Octobering by Sharon Kennedy-Nolle

Leaves, fall-fevered, stick like postage stamps
licked on angry, unsent mail.
The few emptying trees
clack and prod like knitting needles,
held by tattling mothers,
their hands full
with dish-washing, vacuum-pushing, tucking-in,
the hamper-dryer do,
generating all that warmington light
that dangles off of every October night.

But oh, Mother, I remember
you mined in a bedroom;
listening for the occasional wearied moan
of other fathers’ cars returning home.
Their passing lights floodlit the walls
as you sat in darkness at the window,
elbowed up to the pane,
like a porched pumpkin.
A rayon curtain veiling the vigil,
of every six o’clock.

Now you are in another bedroom, at Stage 4,
with the stock props of TV, IV.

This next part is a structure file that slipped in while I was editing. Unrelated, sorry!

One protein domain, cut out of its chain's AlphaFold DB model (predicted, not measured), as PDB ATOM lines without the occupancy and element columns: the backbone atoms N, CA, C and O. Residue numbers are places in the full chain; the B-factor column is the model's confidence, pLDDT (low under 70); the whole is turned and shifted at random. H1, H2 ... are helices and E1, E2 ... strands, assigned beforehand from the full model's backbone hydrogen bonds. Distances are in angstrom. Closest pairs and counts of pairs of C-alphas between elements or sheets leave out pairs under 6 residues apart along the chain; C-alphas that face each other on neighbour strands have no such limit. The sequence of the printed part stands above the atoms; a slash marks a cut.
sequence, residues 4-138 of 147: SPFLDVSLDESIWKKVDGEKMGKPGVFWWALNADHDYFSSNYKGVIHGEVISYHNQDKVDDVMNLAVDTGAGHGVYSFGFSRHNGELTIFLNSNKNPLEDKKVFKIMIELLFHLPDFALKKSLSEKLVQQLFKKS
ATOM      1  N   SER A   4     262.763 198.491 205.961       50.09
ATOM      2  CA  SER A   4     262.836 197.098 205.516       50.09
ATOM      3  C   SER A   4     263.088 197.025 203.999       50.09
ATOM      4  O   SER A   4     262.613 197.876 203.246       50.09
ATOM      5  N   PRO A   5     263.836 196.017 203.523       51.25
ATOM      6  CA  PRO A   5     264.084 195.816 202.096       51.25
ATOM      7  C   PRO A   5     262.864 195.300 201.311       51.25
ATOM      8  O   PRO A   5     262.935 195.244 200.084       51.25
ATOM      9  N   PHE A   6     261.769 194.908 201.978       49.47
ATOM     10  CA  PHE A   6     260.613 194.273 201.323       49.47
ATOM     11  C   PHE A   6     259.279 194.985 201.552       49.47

All you possess, now down
to dentures and glasses, baggied.
These windows are too high
to see how the big green leaves hover,
but the season is off. Nurses pill and pass.
No more chores to be done,
but the watching and waiting,
the watching and waiting,
Octobering otherwise,
in the hardback dark and chair,

Who else stops?
Who sits with you?




A graduate of Vassar College, Sharon Kennedy-Nolle holds an MFA and doctoral degree from the University of Iowa. She attended the Sarah Lawrence Summer Writing Institute for several years.



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